(CTN News) – The appeal was rejected by a federal judge on Tuesday as the major social media companies sought to dismiss a nationwide lawsuit accusing them of illegally enticing and then addicting millions of children to their platforms, damaging their mental health in the process.
According to US District Judge Yvonne Gonzalez Rogers, Alphabet, which operates Google, YouTube, Facebook, Instagram, ByteDance, which operates TikTok, and Snap, which operates Snapchat,, were all ruled against by her.
Several lawsuits have been filed on behalf of children alleging that the use of social media caused them anxiety, depression, and even suicide on occasion.
A number of remedies are sought in the lawsuit, including damages and an end to the defendants’ wrongful practices.
The plaintiffs’ attorneys, Lexi Hazam, Previn Warren, and Chris Seeger, described today’s ruling as an important victory for families hurt by social media.
School districts have also filed similar lawsuits against the industry, and 42 states and the District of Columbia filed a lawsuit against Meta last month alleging youth addiction to its social media platforms.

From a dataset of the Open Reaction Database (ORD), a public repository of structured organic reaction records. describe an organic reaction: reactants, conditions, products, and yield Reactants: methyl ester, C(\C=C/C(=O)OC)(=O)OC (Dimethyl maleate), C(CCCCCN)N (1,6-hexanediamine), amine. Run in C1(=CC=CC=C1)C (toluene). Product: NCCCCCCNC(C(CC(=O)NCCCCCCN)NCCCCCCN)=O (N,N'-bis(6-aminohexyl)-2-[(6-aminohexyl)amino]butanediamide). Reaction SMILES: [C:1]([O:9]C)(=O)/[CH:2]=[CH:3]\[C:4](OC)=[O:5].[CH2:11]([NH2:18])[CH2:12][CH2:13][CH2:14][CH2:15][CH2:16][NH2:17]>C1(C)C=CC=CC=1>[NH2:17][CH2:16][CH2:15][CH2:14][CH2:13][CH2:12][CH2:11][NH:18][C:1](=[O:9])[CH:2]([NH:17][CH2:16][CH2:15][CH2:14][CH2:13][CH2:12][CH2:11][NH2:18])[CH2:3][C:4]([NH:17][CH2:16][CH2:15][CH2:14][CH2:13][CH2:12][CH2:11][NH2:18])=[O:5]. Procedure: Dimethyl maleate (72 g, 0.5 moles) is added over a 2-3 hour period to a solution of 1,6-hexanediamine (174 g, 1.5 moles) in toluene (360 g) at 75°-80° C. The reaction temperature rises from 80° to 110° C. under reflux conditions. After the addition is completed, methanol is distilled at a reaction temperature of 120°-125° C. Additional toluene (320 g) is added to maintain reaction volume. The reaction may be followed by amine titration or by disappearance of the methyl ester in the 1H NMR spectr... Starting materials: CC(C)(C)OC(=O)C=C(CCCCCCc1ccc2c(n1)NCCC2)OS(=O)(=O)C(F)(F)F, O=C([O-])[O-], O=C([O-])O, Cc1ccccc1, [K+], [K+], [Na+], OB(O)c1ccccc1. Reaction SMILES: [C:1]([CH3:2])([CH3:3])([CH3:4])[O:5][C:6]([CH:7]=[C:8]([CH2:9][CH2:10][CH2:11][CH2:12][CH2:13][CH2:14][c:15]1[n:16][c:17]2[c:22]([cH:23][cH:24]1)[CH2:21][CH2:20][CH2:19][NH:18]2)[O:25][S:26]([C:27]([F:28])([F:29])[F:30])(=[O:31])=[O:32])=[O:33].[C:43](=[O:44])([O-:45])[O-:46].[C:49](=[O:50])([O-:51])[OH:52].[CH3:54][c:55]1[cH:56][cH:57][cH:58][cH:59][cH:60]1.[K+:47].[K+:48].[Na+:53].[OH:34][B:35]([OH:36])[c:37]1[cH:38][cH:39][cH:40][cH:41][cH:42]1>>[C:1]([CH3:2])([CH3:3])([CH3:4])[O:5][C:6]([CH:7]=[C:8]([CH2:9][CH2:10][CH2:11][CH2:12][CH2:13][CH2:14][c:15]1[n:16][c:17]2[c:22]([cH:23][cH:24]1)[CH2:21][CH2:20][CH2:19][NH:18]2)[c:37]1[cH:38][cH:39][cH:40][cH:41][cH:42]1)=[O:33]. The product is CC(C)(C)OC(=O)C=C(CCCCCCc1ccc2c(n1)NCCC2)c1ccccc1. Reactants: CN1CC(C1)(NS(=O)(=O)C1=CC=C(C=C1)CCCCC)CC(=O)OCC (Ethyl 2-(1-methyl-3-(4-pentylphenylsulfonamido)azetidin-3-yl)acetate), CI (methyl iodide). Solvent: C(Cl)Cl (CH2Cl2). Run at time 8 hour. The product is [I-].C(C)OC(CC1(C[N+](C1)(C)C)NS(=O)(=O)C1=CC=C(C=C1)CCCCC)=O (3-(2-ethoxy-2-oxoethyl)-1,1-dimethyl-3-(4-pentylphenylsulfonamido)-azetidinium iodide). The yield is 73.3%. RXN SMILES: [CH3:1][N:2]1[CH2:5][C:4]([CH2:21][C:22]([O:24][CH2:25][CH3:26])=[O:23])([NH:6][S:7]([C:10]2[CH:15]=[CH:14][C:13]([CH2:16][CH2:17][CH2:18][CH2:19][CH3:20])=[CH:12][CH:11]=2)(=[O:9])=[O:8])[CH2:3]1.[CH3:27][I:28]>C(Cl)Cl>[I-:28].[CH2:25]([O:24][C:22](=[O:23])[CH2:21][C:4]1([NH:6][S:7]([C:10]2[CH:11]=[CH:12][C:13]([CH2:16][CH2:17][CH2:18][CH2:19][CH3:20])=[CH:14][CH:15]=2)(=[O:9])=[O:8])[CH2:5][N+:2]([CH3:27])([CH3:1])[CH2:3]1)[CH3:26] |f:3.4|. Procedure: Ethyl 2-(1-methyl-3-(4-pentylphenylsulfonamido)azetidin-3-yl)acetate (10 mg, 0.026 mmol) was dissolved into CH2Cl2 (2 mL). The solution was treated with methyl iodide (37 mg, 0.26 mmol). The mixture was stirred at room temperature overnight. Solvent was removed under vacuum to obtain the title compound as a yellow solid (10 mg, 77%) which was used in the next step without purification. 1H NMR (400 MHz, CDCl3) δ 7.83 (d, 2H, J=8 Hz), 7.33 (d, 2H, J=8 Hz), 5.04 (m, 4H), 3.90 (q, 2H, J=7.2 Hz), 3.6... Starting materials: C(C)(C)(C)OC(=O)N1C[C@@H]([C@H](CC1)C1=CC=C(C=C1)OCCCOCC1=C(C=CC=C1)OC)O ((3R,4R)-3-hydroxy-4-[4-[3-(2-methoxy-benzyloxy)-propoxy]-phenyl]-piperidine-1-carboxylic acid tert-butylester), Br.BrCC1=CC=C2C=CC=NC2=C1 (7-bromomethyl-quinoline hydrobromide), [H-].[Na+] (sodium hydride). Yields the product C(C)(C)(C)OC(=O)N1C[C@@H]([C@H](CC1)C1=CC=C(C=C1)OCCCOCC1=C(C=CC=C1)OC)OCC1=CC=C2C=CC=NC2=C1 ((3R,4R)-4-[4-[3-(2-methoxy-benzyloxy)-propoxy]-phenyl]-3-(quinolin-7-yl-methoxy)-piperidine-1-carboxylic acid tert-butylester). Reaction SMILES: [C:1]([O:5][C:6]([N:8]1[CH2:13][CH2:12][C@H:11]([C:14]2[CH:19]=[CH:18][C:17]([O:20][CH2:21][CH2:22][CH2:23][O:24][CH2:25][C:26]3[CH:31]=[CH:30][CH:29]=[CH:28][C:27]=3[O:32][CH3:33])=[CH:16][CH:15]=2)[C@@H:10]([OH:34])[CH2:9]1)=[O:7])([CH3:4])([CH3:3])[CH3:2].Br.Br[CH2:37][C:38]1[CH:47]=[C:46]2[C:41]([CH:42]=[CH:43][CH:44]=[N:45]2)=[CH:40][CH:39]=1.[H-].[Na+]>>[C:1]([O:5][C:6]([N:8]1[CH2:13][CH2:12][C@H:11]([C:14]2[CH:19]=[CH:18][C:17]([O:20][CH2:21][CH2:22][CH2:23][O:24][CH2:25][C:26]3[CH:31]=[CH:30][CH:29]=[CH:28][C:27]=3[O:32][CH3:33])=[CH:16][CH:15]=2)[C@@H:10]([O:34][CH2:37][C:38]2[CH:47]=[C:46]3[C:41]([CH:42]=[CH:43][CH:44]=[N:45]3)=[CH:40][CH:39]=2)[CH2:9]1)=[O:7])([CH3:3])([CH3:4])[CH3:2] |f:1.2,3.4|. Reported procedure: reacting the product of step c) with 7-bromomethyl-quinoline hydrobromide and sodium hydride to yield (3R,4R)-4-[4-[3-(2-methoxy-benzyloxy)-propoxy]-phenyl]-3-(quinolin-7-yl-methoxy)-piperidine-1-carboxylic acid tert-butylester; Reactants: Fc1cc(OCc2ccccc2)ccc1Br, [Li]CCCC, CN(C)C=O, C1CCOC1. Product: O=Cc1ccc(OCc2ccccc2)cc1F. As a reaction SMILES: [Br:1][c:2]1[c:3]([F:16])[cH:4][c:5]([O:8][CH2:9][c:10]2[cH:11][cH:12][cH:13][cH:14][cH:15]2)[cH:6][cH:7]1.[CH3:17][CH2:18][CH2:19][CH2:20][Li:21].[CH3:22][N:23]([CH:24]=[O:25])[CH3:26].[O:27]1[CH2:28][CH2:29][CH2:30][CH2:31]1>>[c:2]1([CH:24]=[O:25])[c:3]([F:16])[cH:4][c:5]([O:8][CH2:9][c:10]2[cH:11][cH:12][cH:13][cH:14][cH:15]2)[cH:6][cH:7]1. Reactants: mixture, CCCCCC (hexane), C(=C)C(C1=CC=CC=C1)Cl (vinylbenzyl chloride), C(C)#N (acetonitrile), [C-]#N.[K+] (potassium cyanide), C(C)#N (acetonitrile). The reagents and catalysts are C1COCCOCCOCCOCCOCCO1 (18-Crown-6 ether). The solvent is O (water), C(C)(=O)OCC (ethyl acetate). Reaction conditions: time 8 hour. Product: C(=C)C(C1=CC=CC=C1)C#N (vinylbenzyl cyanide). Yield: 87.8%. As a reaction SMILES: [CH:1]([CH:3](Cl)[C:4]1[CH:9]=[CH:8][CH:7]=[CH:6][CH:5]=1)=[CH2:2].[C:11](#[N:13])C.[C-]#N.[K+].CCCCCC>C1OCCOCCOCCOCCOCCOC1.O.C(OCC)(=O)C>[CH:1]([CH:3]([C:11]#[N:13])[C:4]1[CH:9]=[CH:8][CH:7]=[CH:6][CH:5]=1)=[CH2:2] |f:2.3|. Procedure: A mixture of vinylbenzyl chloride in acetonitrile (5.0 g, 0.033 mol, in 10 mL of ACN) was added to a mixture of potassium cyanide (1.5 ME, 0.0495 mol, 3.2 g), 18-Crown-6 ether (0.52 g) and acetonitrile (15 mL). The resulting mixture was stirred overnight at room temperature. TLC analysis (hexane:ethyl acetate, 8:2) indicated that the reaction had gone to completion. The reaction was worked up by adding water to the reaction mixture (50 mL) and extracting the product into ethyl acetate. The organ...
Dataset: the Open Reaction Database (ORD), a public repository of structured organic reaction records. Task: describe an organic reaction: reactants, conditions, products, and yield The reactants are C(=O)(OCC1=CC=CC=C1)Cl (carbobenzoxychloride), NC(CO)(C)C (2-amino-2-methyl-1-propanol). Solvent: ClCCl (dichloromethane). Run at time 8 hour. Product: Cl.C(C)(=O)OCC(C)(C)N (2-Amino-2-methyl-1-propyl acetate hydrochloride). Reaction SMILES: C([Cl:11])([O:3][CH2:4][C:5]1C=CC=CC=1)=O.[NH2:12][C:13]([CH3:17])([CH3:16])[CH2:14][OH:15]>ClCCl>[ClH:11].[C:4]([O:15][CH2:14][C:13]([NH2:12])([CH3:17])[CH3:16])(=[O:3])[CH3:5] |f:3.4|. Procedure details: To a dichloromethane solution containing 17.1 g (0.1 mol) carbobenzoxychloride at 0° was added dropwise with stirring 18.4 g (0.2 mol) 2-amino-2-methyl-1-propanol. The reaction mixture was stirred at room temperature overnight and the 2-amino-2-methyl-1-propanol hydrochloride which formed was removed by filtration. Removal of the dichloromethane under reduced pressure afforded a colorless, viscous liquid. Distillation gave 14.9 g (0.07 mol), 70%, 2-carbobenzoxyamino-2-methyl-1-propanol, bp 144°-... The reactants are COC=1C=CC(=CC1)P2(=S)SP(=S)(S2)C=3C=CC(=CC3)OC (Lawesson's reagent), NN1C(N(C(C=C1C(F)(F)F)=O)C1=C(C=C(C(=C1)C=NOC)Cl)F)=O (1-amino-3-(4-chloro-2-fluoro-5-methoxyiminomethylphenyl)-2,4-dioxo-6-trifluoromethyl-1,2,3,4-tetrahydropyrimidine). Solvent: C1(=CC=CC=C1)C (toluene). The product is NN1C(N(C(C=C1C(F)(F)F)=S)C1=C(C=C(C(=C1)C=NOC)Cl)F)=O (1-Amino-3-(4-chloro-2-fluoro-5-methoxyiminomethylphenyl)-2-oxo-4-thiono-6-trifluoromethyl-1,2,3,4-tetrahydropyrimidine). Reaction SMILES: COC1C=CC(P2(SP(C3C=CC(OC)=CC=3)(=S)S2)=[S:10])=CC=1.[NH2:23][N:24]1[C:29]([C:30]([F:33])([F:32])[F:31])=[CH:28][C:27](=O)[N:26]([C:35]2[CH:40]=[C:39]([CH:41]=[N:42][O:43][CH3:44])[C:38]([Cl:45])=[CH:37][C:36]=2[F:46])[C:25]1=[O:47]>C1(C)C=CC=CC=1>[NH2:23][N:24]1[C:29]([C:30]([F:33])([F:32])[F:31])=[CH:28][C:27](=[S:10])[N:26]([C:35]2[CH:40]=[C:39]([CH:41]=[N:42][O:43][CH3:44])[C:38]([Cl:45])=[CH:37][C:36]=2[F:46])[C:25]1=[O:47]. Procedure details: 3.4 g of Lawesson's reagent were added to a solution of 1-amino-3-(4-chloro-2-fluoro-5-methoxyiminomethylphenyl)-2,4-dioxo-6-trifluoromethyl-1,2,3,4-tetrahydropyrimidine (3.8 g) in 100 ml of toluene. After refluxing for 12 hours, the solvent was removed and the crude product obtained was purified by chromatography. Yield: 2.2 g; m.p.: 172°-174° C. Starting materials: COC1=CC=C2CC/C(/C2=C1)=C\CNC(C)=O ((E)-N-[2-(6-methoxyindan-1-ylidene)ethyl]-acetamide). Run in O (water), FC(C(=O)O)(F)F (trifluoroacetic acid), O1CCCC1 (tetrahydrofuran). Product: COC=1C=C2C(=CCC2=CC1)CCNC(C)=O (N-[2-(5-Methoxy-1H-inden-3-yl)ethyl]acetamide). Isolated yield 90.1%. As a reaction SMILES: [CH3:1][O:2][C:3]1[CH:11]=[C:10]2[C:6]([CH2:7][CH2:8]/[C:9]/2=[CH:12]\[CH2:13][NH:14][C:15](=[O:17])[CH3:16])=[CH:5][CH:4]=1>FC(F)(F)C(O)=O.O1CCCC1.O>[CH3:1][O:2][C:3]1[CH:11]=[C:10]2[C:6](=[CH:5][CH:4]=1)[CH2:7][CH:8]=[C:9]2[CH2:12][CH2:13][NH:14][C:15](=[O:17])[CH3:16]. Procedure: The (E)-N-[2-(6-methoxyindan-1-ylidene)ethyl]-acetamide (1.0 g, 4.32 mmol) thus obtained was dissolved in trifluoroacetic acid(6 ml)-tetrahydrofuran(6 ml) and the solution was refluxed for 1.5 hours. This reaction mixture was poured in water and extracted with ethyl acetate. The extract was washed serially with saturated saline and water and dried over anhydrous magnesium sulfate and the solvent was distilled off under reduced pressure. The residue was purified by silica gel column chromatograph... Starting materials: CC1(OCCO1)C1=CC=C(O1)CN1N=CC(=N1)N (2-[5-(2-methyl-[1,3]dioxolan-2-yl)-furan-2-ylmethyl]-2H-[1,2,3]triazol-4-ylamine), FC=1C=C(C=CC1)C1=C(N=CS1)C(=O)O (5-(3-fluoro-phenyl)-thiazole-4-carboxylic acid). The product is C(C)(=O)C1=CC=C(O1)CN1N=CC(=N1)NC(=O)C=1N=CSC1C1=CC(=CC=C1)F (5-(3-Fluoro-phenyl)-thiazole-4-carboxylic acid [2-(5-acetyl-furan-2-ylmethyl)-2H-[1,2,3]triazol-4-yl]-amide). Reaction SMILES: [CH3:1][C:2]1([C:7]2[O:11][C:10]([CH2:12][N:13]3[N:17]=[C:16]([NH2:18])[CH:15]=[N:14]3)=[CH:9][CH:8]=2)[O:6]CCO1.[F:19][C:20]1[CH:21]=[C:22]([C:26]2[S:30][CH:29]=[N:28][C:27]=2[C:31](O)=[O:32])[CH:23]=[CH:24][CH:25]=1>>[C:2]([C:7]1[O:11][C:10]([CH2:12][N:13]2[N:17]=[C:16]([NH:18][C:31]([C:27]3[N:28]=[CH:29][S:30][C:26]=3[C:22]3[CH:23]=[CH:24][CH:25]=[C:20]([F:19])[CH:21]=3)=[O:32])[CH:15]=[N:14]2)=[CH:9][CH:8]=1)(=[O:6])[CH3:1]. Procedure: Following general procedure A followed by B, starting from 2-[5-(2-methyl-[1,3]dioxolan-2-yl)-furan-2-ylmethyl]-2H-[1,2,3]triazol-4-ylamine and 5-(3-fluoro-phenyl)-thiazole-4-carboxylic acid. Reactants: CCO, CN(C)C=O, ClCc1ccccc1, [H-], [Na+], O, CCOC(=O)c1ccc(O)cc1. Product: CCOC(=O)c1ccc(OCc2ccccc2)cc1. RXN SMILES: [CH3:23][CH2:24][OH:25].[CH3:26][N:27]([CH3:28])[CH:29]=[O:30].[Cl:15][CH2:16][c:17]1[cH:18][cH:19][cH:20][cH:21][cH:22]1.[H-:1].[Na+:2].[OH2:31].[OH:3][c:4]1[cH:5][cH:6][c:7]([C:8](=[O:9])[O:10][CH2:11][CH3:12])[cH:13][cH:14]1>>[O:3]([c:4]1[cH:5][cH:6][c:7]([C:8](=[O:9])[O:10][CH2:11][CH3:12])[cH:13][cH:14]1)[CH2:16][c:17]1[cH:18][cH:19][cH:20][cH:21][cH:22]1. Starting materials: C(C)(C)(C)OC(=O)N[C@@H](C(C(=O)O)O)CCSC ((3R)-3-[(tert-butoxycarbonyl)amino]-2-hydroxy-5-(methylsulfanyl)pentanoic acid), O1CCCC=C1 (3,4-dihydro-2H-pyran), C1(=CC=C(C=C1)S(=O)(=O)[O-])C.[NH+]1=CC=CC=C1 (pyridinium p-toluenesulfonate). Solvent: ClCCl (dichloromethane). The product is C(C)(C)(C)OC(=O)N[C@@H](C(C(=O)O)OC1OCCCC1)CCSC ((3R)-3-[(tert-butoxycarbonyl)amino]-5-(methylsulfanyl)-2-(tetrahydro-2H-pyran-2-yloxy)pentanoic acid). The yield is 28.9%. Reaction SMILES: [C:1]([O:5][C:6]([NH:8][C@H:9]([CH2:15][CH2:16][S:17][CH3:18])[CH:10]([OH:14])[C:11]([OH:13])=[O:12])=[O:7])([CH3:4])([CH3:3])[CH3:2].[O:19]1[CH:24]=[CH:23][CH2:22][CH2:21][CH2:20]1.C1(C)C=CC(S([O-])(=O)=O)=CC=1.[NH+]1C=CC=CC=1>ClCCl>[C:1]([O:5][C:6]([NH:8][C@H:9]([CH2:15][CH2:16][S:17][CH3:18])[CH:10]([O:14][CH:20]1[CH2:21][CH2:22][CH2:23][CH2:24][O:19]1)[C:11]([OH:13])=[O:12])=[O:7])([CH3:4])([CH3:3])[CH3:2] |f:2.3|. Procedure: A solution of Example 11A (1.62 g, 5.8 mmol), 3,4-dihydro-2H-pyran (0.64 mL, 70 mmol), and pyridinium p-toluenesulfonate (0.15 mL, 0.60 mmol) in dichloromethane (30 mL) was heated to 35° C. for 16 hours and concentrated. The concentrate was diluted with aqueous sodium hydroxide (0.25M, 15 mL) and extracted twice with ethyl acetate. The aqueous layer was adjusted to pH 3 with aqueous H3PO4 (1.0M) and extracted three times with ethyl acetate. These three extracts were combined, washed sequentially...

In a statement, Alphabet said the accusations were false, and that safeguarding children was “an integral part of our work.” In a statement, TikTok spokeswoman said it had “strong safety policies and parental controls.”
The company wouldn’t comment. Despite a request for comment, Meta didn’t reply.
She rejected arguments that the companies were immune from lawsuits under the US Constitution’s First Amendment and a provision of the Communications Decency Act.
According to the companies, Section 230 provides immunity from liability for any content posted by users on their platforms, which requires all claims to be dismissed.
Rogers, however, stated that the plaintiffs’ claims went far beyond focusing on third-party content, and that the defendants did not explain why they were not liable for providing defective parental controls, failing to limit screen time, and creating barriers to account deactivation.
Among the allegations she cited were allegations that Social Media companies could have used age verification tools to alert parents when their children were online.
As a result, they propose a plausible theory that failure to validate user age causes users harm that is distinguishable from harm caused by consumption of third-party content on the defendant’s platforms.
As product manufacturers, Rogers said the companies owed a legal duty to their users and could be sued for negligence for failing to design reasonably safe products or to warn users of known defects.
As a result, the judge of Social Media decided that the companies did not have a legal obligation to protect their users from harm caused by third-party users of their platforms, and she narrowed the litigation by dismissing some of the plaintiffs’ claims.